Industry 4.0

Industrial Revolution: Are machines taking over?

| Author / Editor: Rosemarie Stahl / Janina Seit

While many manufacturers are already automating their processes, or at least some of them, they may have bigger problems inviting their employees on the journey towards Industry 4.0. Many workers in the industry fear for their jobs. But do they have to? And how can manufacturers prepare their workforce for digitalisation?

The fear of a lot of workers: Machines making real people obsolete
( Source: Pixabay / CC0 )

While it is often relatively easy for manufacturers to implement automated processes, another part of manufacturing is harder to transform: Digital transformation does not only affect machines and their technical surroundings, it also influences the way we work. All in all, not every employee is looking forward to the future of manufacturing.

The greatest insecurity related to the topic of Industry 4.0 – besides data security – is probably the fear of jobs becoming obsolete. According to a recent survey by the International Data Corporation (IDC), many of the challenges companies have to face in their digitalisation process are related to the attitudes of employees. Besides technical and financial barriers like IT law and the lack of financial resources, many companies face real problems in connection with organisational structures.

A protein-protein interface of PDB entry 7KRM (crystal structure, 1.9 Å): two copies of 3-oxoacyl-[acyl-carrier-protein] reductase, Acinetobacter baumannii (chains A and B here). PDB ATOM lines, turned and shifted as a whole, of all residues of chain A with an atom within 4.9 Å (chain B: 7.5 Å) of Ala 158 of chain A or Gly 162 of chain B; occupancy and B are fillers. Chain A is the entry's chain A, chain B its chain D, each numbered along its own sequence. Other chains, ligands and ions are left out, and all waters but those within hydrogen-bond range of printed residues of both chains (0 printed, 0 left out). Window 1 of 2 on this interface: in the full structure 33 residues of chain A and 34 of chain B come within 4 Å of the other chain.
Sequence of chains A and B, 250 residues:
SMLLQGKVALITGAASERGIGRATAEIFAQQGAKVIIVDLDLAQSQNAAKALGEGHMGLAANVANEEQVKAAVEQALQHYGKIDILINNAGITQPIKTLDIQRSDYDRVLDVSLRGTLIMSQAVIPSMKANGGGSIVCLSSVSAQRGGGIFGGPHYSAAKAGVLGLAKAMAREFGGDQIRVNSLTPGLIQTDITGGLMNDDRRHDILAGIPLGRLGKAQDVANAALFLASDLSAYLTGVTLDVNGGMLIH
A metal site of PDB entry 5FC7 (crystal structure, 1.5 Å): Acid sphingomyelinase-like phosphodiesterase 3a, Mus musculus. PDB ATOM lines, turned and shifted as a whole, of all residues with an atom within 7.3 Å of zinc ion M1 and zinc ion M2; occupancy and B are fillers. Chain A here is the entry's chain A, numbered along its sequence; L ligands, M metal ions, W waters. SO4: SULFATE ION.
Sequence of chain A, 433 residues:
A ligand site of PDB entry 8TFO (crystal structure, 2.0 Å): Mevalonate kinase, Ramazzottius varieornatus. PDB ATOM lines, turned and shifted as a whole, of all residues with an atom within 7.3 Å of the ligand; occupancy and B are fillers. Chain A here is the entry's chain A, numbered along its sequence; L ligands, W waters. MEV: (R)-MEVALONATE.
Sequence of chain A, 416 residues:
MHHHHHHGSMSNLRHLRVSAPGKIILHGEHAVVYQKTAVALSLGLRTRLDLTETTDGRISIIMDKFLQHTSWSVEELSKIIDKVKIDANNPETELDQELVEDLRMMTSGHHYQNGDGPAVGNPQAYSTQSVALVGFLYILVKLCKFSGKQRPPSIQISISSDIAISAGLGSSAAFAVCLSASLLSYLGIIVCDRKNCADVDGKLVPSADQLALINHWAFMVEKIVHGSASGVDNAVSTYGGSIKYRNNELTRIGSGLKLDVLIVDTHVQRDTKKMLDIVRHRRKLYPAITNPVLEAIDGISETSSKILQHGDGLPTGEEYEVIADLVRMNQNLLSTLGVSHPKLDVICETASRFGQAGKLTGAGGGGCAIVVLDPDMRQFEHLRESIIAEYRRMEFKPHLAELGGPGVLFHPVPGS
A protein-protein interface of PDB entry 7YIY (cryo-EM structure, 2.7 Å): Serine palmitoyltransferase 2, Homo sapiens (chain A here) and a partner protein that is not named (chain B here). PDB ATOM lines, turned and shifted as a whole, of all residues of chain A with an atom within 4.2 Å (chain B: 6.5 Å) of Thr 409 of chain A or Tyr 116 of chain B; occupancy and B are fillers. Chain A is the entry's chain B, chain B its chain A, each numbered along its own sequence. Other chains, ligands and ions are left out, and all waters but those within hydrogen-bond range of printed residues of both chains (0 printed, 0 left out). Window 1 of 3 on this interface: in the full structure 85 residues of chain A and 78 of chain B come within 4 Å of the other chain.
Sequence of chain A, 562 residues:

One of these barriers is the cultural resistance to change. While 84% of European enterprise organisations are already on the path of digitalisation, 43% stated that the cultural resistance to change is a barrier to successful transformation, especially a disruptive one as this, the IDC survey states.

The fourth industrial revolution is called revolution for a reason. Its impact could be massive if it is carried out in full. Imagine an employee that has been operating machines for the last decade or two: How will he feel if he is assigned the task of monitoring a system that is able to operate more machines than he could have ever operated by himself? While he probably was proud of his expertise before, he now might feel like an assistant to a machine that does his job much better. Moreover, a couple of his colleagues might even have lost their jobs to the software behind it.

Understandably, the employee in this theoretic example will not welcome the digital transformation with open arms. If employees value their work today, it is a company’s duty to enable them to be proud of the way they work in the future, too. Companies have to react to the fears and insecurities of their employees early to keep them on board – especially skilled workers.

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